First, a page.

Back Talk: Teaching Lost Selves to Speak
Joan Weimer had spent three years researching the life of nineteenth-century novelist Constance Fenimore Woolson for a critical biography when a devastating back injury left her virtually immobile. Pain reshaped her research as she discovered more about Woolson's writing, family, and grief. The imaginative relationship she developed with Woolson—chronicled in this heart-felt book— helped Weimer to escape her physical disability as she wrestled with the question of how to redefine herself.
In this elegant, humorous, and brutally frank memoir, Weimer's discoveries—documentative and imaginative, historical and personal—reveal much about what motivates research, and what motivates healing.
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BACK TALK: Teaching Lost Selves to SpeakUser Review - Jane Doe - Kirkus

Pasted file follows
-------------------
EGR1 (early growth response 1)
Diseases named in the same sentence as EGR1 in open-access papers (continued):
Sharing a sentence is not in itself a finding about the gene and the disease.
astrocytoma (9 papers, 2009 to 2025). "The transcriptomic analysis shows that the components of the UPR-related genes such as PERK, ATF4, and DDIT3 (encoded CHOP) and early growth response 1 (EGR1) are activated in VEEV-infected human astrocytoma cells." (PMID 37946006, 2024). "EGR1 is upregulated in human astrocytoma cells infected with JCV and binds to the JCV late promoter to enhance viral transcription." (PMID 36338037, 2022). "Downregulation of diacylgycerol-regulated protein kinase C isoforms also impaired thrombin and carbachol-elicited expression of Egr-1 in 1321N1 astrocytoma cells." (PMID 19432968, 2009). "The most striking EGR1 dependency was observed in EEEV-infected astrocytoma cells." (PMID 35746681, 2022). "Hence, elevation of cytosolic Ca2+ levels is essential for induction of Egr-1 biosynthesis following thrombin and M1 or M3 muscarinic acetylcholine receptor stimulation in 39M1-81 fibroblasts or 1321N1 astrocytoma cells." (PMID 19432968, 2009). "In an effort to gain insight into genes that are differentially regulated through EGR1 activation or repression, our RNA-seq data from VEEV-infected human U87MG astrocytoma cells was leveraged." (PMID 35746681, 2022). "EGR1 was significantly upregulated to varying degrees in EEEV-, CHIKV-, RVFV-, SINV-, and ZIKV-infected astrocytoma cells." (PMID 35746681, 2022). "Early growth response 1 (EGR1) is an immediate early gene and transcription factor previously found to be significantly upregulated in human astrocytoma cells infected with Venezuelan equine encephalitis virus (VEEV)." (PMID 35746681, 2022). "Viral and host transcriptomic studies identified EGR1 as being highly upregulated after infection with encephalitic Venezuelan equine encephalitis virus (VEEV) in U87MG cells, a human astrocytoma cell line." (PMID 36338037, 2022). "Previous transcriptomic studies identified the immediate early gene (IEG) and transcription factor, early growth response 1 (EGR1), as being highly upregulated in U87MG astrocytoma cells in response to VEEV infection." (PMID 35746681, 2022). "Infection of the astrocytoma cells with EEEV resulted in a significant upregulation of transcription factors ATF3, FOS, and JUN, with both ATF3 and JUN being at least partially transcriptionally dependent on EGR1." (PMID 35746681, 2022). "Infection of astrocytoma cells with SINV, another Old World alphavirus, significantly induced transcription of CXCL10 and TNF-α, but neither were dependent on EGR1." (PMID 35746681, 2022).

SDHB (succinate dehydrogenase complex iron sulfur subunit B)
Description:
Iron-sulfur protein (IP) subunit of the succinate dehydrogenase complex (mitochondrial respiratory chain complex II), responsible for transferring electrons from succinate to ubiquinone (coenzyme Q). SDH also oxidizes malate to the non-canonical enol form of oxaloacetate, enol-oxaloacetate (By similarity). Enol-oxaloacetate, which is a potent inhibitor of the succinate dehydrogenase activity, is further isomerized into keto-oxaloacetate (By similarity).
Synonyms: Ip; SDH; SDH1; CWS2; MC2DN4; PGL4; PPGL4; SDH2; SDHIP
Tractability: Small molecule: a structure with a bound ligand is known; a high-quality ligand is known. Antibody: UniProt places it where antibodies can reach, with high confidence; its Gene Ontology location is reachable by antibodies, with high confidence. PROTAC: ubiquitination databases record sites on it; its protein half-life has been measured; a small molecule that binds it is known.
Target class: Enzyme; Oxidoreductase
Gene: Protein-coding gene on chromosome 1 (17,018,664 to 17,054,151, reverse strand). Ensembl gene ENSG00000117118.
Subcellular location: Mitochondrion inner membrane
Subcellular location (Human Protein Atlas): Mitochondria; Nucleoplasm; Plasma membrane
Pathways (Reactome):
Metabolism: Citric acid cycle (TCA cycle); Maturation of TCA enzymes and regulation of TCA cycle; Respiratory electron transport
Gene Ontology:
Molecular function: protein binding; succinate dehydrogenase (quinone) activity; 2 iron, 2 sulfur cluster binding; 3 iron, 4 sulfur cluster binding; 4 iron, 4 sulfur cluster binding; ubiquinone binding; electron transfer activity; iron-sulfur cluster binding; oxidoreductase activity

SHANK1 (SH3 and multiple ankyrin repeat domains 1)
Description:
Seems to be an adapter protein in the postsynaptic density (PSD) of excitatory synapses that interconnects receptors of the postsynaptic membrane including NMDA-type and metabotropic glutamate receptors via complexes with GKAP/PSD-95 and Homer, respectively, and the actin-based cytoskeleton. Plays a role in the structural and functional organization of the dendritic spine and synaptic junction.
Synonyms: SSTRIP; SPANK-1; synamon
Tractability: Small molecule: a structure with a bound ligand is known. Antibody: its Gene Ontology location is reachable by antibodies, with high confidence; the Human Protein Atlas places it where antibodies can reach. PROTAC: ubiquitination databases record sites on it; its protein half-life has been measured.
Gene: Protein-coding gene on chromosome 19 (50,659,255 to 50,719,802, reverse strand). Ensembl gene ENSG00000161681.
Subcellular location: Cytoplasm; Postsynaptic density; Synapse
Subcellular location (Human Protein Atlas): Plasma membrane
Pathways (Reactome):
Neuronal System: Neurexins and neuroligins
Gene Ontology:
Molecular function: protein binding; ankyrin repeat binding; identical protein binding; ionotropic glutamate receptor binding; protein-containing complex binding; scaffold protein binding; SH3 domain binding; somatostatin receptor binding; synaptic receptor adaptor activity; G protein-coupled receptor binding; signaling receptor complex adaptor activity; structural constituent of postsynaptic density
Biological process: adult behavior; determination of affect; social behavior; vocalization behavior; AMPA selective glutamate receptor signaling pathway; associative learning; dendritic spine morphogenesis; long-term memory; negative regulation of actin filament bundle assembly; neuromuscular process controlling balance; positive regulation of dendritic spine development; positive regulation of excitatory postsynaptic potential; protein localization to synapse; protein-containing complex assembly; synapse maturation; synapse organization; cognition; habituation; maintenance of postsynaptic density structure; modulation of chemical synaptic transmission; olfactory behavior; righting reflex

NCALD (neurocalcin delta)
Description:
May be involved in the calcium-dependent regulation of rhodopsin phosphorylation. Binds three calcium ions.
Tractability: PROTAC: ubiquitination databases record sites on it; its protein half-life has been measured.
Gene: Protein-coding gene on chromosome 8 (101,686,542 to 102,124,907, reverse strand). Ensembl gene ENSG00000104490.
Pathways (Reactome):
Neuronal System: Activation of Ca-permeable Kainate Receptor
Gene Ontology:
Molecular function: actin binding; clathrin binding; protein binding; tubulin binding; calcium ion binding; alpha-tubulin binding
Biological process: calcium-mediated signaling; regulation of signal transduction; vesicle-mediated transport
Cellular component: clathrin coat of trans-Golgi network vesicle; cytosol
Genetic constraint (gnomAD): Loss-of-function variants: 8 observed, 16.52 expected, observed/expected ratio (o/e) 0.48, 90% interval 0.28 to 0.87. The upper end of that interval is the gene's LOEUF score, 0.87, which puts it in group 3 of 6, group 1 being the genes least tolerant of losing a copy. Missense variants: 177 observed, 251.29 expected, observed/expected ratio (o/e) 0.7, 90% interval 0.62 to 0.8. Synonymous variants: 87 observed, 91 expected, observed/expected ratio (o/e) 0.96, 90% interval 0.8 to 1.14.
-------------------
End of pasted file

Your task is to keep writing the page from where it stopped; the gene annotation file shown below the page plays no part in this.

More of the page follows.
A book that began as a biography of a little-known 19th- century writer turned into this powerful, inspiring memoir of the author's yearlong time-out with a back injury. In addition to her college ... Read full review
Back talk: teaching lost selves to speakUser Review - Not Available - Book Verdict
Weimer led an active life-teaching English at Drew University, writing, participating in political causes, and enjoying her family-until a debilitating back injury forced her to have surgery and then ... Read full review